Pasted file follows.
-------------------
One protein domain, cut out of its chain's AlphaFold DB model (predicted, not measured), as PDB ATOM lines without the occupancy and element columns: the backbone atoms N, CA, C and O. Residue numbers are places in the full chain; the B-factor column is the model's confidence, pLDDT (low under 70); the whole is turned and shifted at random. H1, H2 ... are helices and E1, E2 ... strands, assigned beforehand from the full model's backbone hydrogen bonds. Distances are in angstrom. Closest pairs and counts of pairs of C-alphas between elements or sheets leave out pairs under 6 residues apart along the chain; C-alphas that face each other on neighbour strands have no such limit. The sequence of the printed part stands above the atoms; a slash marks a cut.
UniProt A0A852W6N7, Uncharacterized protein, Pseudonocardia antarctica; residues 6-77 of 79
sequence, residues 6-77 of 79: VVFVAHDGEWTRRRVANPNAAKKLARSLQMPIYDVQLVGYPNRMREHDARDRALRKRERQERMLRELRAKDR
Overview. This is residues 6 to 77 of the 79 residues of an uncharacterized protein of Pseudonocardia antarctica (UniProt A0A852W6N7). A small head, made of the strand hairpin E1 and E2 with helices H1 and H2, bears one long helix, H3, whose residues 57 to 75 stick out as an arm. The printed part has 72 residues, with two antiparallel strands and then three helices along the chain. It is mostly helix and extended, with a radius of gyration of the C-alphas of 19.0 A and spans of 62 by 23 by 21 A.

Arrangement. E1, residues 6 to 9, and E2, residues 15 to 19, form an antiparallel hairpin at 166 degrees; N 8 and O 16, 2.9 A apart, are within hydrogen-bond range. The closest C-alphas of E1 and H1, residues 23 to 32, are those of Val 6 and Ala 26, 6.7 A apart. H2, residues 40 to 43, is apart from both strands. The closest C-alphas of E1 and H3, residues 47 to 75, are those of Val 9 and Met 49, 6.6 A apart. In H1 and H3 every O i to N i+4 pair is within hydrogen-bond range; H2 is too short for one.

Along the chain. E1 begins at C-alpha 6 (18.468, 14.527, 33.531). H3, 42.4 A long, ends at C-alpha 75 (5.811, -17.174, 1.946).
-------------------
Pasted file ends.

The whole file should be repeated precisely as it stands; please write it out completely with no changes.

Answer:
One protein domain, cut out of its chain's AlphaFold DB model (predicted, not measured), as PDB ATOM lines without the occupancy and element columns: the backbone atoms N, CA, C and O. Residue numbers are places in the full chain; the B-factor column is the model's confidence, pLDDT (low under 70); the whole is turned and shifted at random. H1, H2 ... are helices and E1, E2 ... strands, assigned beforehand from the full model's backbone hydrogen bonds. Distances are in angstrom. Closest pairs and counts of pairs of C-alphas between elements or sheets leave out pairs under 6 residues apart along the chain; C-alphas that face each other on neighbour strands have no such limit. The sequence of the printed part stands above the atoms; a slash marks a cut.
UniProt A0A852W6N7, Uncharacterized protein, Pseudonocardia antarctica; residues 6-77 of 79
sequence, residues 6-77 of 79: VVFVAHDGEWTRRRVANPNAAKKLARSLQMPIYDVQLVGYPNRMREHDARDRALRKRERQERMLRELRAKDR
Overview. This is residues 6 to 77 of the 79 residues of an uncharacterized protein of Pseudonocardia antarctica (UniProt A0A852W6N7). A small head, made of the strand hairpin E1 and E2 with helices H1 and H2, bears one long helix, H3, whose residues 57 to 75 stick out as an arm. The printed part has 72 residues, with two antiparallel strands and then three helices along the chain. It is mostly helix and extended, with a radius of gyration of the C-alphas of 19.0 A and spans of 62 by 23 by 21 A.

Arrangement. E1, residues 6 to 9, and E2, residues 15 to 19, form an antiparallel hairpin at 166 degrees; N 8 and O 16, 2.9 A apart, are within hydrogen-bond range. The closest C-alphas of E1 and H1, residues 23 to 32, are those of Val 6 and Ala 26, 6.7 A apart. H2, residues 40 to 43, is apart from both strands. The closest C-alphas of E1 and H3, residues 47 to 75, are those of Val 9 and Met 49, 6.6 A apart. In H1 and H3 every O i to N i+4 pair is within hydrogen-bond range; H2 is too short for one.

Along the chain. E1 begins at C-alpha 6 (18.468, 14.527, 33.531). H3, 42.4 A long, ends at C-alpha 75 (5.811, -17.174, 1.946).